The young man cleared his throat and adjusted his tie, then knocked on the door.
He opened the door and went inside. The Chancellor of the Exchequer sat behind his desk. He pointed at a chair.
“HMRC, isn’t it?” said the Chancellor.
“Yes, sir. I had a few questions about income tax that I wanted to run by you.”
“Fire away.” The Chancellor was very proud of his income tax idea. It would ensure that the very richest would pay their fair share towards the nation’s coffers.
“Well sir, it’s like this. You announced to the House that you would be taxing the rich’s business profits. But we’ve received some questions about the way that those profits should be calculated.”
“It’s very simple,” the Chancellor replied. “You recognise all income and then you deduct business expenses. The difference is your profit.
“Yes, sir. But some of these businesses have borrowed money from banks. That means they’re paying interest to those banks. Does that reduce their taxable profits?”
The Chancellor felt a wave of irritation but used his experience to hide it. “Of course it does. Interest is a business expense, so it gets deducted just like any other business expense. Anyway, the interest income will end up in the bank’s profits, so we’ll get our tax back there.”
“That’s what we thought too, sir, but it’s always better to check these things with you first. Anyway, we had another question.” He paused for a moment, before continuing, “Businesses have been asking us what to do about losses. You see, we tax them when they make profits. Should we give them a refund when they make losses?”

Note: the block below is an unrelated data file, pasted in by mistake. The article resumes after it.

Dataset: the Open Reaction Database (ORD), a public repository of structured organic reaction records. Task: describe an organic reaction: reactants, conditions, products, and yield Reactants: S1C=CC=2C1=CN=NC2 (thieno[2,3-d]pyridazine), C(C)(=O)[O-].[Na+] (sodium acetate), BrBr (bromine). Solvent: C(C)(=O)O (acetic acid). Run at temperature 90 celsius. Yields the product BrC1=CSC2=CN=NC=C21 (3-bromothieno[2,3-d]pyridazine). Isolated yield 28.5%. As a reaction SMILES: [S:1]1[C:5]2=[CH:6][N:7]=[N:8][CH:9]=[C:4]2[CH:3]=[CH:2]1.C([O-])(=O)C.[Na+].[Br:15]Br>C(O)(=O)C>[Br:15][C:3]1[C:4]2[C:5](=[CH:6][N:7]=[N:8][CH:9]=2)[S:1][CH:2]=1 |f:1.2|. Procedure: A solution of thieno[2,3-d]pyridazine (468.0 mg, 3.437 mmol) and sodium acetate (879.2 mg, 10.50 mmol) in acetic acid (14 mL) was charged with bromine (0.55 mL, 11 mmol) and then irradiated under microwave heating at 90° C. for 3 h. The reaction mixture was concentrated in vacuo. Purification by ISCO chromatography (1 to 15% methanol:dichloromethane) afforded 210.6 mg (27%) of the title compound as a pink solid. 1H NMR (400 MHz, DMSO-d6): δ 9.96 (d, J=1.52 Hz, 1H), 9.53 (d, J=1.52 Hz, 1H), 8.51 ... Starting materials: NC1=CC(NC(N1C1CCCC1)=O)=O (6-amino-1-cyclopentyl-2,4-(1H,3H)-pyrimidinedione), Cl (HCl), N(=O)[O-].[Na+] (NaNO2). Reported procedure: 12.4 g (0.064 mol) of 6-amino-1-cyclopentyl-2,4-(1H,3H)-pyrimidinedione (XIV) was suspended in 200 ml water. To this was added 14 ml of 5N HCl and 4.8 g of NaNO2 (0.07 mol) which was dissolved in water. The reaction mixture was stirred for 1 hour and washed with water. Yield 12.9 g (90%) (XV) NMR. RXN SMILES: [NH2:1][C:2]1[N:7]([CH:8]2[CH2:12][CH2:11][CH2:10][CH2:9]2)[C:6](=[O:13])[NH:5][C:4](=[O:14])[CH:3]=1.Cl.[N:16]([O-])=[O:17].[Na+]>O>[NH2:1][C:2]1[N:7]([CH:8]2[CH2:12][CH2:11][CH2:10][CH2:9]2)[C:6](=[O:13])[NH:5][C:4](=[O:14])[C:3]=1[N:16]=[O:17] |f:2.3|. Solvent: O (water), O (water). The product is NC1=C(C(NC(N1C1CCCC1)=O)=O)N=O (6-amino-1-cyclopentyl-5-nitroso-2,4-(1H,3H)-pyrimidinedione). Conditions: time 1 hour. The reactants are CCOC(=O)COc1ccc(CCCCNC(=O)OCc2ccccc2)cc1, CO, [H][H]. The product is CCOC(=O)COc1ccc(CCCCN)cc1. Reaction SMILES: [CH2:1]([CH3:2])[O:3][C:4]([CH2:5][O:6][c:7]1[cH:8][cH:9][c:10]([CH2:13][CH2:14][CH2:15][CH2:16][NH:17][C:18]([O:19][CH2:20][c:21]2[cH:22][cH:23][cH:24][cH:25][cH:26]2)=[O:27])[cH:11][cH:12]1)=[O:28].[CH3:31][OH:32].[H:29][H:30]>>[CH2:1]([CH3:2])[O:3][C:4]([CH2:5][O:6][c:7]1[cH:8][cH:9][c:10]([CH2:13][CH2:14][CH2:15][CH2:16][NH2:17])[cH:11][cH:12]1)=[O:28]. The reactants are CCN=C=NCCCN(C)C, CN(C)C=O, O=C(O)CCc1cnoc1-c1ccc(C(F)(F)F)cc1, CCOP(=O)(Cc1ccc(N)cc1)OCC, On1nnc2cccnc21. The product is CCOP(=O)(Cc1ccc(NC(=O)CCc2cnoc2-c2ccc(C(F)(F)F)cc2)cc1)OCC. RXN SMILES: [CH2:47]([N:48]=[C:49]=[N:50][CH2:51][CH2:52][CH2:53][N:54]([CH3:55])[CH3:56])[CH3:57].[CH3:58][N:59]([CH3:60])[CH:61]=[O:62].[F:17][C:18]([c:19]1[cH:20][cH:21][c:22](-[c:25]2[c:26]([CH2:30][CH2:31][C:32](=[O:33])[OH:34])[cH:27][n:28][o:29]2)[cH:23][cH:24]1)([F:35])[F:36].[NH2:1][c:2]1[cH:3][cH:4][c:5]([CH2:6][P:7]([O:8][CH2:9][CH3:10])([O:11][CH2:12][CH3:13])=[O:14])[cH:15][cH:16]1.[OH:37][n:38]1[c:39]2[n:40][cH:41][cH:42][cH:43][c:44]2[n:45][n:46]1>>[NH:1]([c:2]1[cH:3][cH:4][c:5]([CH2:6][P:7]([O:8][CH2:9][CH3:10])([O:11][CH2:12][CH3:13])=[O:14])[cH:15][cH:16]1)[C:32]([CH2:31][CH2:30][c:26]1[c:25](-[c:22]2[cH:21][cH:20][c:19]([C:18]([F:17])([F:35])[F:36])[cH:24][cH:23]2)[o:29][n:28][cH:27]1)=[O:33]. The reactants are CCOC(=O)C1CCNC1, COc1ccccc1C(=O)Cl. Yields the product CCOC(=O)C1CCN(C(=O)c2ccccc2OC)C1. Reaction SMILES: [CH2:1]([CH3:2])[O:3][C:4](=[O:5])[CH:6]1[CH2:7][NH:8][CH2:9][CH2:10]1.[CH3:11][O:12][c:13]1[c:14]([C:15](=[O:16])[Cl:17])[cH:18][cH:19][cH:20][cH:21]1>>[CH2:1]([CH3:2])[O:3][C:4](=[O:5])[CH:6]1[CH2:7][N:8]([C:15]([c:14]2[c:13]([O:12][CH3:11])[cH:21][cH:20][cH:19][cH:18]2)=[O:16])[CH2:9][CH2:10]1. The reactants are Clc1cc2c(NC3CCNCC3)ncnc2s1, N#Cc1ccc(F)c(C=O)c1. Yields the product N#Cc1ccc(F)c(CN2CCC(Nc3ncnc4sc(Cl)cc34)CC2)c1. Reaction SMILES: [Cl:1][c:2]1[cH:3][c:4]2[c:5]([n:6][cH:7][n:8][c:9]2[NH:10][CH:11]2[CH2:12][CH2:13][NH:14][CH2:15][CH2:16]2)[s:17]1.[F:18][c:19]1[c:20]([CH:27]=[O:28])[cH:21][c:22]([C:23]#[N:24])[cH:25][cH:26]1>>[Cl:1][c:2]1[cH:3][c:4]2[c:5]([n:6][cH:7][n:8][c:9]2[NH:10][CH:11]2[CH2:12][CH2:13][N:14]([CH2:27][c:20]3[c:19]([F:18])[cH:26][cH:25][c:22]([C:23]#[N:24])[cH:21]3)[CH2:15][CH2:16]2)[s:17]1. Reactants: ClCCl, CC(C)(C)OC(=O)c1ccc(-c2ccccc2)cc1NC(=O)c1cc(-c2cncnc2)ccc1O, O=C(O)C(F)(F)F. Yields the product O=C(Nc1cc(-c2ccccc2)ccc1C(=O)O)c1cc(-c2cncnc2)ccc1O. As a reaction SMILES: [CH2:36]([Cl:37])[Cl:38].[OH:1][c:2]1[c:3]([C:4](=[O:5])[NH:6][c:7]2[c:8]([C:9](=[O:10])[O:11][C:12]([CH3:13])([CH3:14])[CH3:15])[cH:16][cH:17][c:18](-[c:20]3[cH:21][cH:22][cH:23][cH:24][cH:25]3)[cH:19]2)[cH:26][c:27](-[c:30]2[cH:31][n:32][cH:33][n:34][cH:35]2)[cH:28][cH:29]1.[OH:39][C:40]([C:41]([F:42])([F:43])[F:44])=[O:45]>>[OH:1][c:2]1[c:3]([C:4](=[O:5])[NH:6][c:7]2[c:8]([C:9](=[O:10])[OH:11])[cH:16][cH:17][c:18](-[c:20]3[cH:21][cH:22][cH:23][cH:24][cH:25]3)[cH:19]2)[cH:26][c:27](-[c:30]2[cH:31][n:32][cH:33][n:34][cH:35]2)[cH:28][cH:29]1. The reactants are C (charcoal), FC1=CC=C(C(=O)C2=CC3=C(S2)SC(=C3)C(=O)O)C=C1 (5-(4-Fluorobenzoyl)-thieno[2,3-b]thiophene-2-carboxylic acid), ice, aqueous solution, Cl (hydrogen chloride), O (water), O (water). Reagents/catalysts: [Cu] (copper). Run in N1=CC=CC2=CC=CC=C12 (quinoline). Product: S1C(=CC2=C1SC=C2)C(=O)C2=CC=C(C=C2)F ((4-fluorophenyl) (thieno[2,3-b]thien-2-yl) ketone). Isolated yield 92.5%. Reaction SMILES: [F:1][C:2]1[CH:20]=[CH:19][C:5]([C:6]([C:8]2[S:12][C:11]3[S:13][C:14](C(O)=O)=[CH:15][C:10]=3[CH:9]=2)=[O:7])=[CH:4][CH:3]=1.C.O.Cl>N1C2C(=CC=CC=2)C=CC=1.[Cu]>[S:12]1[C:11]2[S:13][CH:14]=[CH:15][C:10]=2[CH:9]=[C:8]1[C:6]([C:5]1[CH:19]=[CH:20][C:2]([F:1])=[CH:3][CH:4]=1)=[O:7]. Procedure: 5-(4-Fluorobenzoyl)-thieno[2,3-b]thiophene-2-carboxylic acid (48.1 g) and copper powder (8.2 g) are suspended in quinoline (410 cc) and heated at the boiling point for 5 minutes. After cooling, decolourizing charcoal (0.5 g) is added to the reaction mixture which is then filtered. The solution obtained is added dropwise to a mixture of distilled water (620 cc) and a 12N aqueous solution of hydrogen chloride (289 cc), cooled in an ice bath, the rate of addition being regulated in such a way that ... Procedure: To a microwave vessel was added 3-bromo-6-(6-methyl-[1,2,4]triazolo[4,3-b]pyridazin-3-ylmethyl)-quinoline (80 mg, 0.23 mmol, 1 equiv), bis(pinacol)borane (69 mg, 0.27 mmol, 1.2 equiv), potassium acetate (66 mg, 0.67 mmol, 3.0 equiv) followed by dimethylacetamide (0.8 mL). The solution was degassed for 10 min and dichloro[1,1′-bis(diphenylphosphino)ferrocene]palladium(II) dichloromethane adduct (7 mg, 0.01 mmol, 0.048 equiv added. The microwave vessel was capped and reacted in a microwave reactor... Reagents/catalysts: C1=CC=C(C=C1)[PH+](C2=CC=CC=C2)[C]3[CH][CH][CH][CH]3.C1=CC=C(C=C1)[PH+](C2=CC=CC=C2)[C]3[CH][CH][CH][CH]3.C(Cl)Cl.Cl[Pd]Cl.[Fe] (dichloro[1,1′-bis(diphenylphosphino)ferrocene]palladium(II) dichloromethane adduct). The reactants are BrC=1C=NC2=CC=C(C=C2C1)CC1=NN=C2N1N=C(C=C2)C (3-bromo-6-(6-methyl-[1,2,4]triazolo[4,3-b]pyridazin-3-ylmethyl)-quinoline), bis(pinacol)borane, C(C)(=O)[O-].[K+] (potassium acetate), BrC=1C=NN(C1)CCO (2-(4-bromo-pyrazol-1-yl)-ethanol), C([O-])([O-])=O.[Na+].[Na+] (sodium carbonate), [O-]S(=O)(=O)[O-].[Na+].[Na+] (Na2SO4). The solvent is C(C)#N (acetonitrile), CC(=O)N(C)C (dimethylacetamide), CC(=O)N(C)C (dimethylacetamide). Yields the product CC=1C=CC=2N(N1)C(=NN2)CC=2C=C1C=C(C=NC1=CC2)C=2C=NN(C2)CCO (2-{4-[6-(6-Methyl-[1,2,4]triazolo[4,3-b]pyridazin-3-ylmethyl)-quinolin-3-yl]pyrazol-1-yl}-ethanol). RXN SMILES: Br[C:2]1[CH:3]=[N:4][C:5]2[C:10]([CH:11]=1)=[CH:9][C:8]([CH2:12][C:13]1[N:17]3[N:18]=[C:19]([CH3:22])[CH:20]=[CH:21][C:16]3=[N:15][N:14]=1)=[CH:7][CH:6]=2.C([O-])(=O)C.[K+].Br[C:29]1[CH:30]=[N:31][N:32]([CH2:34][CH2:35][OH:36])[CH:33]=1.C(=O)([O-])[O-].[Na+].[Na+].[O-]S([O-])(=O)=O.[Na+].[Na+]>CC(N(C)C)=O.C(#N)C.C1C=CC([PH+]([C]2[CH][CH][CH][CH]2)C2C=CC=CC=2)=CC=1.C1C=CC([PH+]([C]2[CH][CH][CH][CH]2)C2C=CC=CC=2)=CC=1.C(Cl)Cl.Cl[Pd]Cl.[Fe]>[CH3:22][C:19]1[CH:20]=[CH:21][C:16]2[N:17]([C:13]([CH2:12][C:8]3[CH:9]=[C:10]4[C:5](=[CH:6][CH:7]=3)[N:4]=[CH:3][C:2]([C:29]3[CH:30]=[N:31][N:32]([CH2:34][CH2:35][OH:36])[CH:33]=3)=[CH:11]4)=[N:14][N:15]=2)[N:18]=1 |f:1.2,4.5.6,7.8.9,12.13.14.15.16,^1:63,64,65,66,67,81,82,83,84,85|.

The Chancellor laughed out loud. “No, dear boy, of course not! We’d go out of business before we know it. But I understand their concern. It’s clearly unfair to tax them in good times but not to relieve them in hard times. So, I’ll tell you what we’ll do. Any business that makes a loss can claim relief for that loss against its future profits. In the long run it’ll all even out.”
The Chancellor sat back in his chair smugly.
“Thank you, sir. There was just one more thing. On the personal tax side.”
“Yes, what is it?”
“Some of the charities have been asking us whether charitable donations can be made before the tax is payable, or whether they’re only paid out of post-tax income. They seem to think that it’ll encourage people to give more if they can give money to charity before tax.”
“I already covered this with the Archbishop of Canterbury!” snapped the Chancellor. “I made it abundantly clear to him that charity comes before the State. I’m not the bad guy here!” he exclaimed.
“Again, sir, I just wanted to be clear with you before we draft the legislation. We’d hate for this to come back to bite us in the future.”
“No, of course. Thank you for your caution. Good day!”
The Chancellor picked up the report from HMRC on tax avoidance by the super rich. It claimed that the super rich were using clever tax avoidance schemes to reduce their tax bills, sometimes down to as little as 10%. He flicked through the executive summary. There were three main tax avoidance techniques being used: utilisation of brought-forward losses, deduction of loan interest expense and charitable donations. This was an outrage! How dare they use clever accountants to avoid their obligations under such a simple tax system!
He picked up the phone. “Get me HMRC, please”